California couples who are getting a divorce might want to consider trying a more collaborative approach to property division instead of heading straight for litigation. This could leave them with more financial stability in the long run, and with some divorces costing upwards of $15,000, it could be worth trying to keep those expenses down.
The first step for a person who plans to try negotiating a divorce settlement is to assemble a team that can offer practical and emotional support. This team may be made up of an attorney and family members, but it might also include a financial planner and other professionals.
People do not have to rush into a settlement, and in fact, doing so could be bad for them both financially and emotionally. It is better for them to take the time needed to weigh the options. One error people commonly make is thinking only about what to do about major assets such as cars and the house. There will be many smaller things that need consideration as well, such as what to do about medical insurance for their children.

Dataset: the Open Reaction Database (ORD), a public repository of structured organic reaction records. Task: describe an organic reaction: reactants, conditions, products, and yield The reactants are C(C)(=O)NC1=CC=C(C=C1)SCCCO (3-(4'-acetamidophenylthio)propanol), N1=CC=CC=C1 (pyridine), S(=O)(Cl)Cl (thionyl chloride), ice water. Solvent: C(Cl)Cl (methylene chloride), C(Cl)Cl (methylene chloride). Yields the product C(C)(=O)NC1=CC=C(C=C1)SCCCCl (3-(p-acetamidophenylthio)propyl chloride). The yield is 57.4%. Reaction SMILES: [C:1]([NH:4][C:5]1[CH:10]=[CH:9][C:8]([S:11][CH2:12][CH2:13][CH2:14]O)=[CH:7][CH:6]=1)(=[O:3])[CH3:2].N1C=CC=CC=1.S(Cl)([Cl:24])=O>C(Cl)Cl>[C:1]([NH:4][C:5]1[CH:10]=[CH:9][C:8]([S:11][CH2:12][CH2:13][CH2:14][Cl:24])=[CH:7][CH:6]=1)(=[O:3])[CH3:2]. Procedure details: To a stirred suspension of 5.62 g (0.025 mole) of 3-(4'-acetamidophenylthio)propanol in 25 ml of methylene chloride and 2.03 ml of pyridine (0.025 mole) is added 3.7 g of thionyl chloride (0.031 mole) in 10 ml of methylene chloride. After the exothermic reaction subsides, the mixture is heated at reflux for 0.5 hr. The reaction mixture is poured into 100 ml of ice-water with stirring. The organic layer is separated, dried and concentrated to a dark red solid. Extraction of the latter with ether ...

California is a community property state, and this means that if either person has acquired assets since the marriage, those are generally considered shared. These are supposed to be split equally, but negotiation gives couples the opportunity to divide property in a way that suits them. For example, one person might want to keep one type of investment account while the other may keep the retirement account. When assessing the value of these accounts, people should make sure they consider whether there will be taxes on withdrawals or other expenses that affect that value.